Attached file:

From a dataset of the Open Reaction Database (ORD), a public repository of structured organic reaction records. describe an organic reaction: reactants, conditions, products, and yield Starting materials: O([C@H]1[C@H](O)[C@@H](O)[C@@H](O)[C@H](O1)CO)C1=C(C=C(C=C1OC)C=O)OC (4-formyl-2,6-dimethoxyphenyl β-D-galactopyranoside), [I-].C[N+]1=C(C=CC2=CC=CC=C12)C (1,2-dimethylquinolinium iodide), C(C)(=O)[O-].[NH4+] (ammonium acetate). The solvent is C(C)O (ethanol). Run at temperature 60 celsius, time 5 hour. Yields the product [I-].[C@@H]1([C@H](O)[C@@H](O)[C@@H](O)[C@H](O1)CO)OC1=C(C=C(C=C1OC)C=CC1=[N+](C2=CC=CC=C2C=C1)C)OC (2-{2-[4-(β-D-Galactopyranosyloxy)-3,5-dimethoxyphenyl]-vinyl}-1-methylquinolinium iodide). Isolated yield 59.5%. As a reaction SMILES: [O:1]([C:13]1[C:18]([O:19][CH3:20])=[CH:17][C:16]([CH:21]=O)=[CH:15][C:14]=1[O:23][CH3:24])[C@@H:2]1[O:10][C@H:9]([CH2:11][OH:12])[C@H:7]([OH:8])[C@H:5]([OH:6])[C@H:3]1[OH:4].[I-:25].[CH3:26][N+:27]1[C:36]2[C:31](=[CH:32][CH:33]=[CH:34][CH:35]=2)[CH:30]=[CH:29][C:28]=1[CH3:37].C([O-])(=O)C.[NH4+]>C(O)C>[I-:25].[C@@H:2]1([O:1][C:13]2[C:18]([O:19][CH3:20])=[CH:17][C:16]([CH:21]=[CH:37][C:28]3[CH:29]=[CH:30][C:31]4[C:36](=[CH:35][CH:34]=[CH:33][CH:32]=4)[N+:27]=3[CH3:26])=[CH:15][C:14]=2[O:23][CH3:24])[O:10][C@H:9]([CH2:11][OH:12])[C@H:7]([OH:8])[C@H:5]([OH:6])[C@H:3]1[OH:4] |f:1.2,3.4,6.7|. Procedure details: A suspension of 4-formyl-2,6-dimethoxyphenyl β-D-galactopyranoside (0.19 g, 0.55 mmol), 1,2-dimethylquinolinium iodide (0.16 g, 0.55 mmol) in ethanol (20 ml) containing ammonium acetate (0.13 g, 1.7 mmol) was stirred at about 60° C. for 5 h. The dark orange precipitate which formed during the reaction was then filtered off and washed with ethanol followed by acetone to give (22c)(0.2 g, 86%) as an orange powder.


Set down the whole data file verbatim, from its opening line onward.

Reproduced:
From a dataset of the Open Reaction Database (ORD), a public repository of structured organic reaction records. describe an organic reaction: reactants, conditions, products, and yield Starting materials: O([C@H]1[C@H](O)[C@@H](O)[C@@H](O)[C@H](O1)CO)C1=C(C=C(C=C1OC)C=O)OC (4-formyl-2,6-dimethoxyphenyl β-D-galactopyranoside), [I-].C[N+]1=C(C=CC2=CC=CC=C12)C (1,2-dimethylquinolinium iodide), C(C)(=O)[O-].[NH4+] (ammonium acetate). The solvent is C(C)O (ethanol). Run at temperature 60 celsius, time 5 hour. Yields the product [I-].[C@@H]1([C@H](O)[C@@H](O)[C@@H](O)[C@H](O1)CO)OC1=C(C=C(C=C1OC)C=CC1=[N+](C2=CC=CC=C2C=C1)C)OC (2-{2-[4-(β-D-Galactopyranosyloxy)-3,5-dimethoxyphenyl]-vinyl}-1-methylquinolinium iodide). Isolated yield 59.5%. As a reaction SMILES: [O:1]([C:13]1[C:18]([O:19][CH3:20])=[CH:17][C:16]([CH:21]=O)=[CH:15][C:14]=1[O:23][CH3:24])[C@@H:2]1[O:10][C@H:9]([CH2:11][OH:12])[C@H:7]([OH:8])[C@H:5]([OH:6])[C@H:3]1[OH:4].[I-:25].[CH3:26][N+:27]1[C:36]2[C:31](=[CH:32][CH:33]=[CH:34][CH:35]=2)[CH:30]=[CH:29][C:28]=1[CH3:37].C([O-])(=O)C.[NH4+]>C(O)C>[I-:25].[C@@H:2]1([O:1][C:13]2[C:18]([O:19][CH3:20])=[CH:17][C:16]([CH:21]=[CH:37][C:28]3[CH:29]=[CH:30][C:31]4[C:36](=[CH:35][CH:34]=[CH:33][CH:32]=4)[N+:27]=3[CH3:26])=[CH:15][C:14]=2[O:23][CH3:24])[O:10][C@H:9]([CH2:11][OH:12])[C@H:7]([OH:8])[C@H:5]([OH:6])[C@H:3]1[OH:4] |f:1.2,3.4,6.7|. Procedure details: A suspension of 4-formyl-2,6-dimethoxyphenyl β-D-galactopyranoside (0.19 g, 0.55 mmol), 1,2-dimethylquinolinium iodide (0.16 g, 0.55 mmol) in ethanol (20 ml) containing ammonium acetate (0.13 g, 1.7 mmol) was stirred at about 60° C. for 5 h. The dark orange precipitate which formed during the reaction was then filtered off and washed with ethanol followed by acetone to give (22c)(0.2 g, 86%) as an orange powder.